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Budget Battles May Continue for Fluvanna Schools & Supervisors - NBC29 WVIR Charlottesville, VA News, Sports and Weather

Budget Battles May Continue for Fluvanna Schools & Supervisors

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Fluvanna County supervisors voted 4-1 Tuesday night to help fill a massive shortfall in the school budget, but this is only a temporary fix, with much more work ahead.

Tuesday night's vote handed over a one-time sum of about $300,000 to keep schools afloat this year.  But that money won't be there next year, which means it is back to the discussion table for school and county leaders.

Despite what some have called a "tricky" relationship, Fluvanna County schools got what they wanted from county supervisors Tuesday night. Fluvanna County Schools Superintendent Gena Keller says the county is taking steps in the right direction.

"It's a way for two boards to come together and be a little more, a lot more solution focused," Keller said. 

The money will come out of county reserves, but it is only a one-time deal.  Next year, difficult decisions will have to be made.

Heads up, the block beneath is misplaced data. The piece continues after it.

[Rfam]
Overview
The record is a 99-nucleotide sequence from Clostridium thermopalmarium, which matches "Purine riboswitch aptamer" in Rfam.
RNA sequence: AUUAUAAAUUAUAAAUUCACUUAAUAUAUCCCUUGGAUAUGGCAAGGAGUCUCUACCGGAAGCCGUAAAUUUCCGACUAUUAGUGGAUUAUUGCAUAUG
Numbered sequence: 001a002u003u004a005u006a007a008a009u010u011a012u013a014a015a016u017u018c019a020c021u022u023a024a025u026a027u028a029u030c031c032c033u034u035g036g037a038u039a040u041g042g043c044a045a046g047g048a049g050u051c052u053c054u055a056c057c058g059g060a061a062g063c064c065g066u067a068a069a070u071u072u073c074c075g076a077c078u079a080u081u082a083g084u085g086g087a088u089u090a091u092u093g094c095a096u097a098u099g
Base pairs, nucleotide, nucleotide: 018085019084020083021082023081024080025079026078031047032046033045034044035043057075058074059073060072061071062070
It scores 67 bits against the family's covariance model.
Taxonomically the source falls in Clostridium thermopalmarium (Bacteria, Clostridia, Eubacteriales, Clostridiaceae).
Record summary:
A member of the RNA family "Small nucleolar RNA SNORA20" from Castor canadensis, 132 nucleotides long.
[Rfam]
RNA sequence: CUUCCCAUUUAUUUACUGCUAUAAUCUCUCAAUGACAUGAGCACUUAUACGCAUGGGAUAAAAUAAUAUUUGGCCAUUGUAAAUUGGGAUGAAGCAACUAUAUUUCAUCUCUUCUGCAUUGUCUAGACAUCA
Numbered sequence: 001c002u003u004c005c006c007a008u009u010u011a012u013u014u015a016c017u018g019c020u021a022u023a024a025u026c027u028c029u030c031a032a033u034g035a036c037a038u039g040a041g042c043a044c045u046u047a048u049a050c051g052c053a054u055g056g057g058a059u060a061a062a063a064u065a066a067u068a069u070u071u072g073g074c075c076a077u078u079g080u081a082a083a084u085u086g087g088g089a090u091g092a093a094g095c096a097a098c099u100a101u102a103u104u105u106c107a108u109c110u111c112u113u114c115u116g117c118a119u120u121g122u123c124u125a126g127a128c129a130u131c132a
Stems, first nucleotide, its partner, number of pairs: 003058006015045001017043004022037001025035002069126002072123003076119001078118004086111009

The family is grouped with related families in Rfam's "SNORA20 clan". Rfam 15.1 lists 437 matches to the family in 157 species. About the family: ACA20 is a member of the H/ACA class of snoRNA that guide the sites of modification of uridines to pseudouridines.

Keller said, "So what we're going to have to do is look at all programs, what's funded, what's required."

Keller says two elementary schools could find themselves on the chopping block again next year.  "We're going to have to look at the reality that faces us looking at Cunningham and Columbia," she said.

Administrators will not consider passing along Virginia Retirement System (VRS) life insurance costs to employees, or more furloughs.

Keller said, "We will not look at furloughs, we don't, we've got to stop doing that to our staff."

School and county leaders will begin new budget discussions next month, but Keller says it's on the county to find a way to better support itself.

"Have a plan, planned growth, planned tax base so that you can provide services, schools being one of them," she said.  "It's just easy to assume in our busy lives that things are okay, and that they're going to be taken care of. Well they haven't been, and we have a responsibility…to really turn this around."

The money the schools received Tuesday night will help them avoid three of four scheduled furlough days next semester. 

Now attention turns to a public work session December 5.  That's when school and county leaders will meet to begin discussing next year's budget.  All parties involved are hoping the frustrations experienced this year can and will be avoided.

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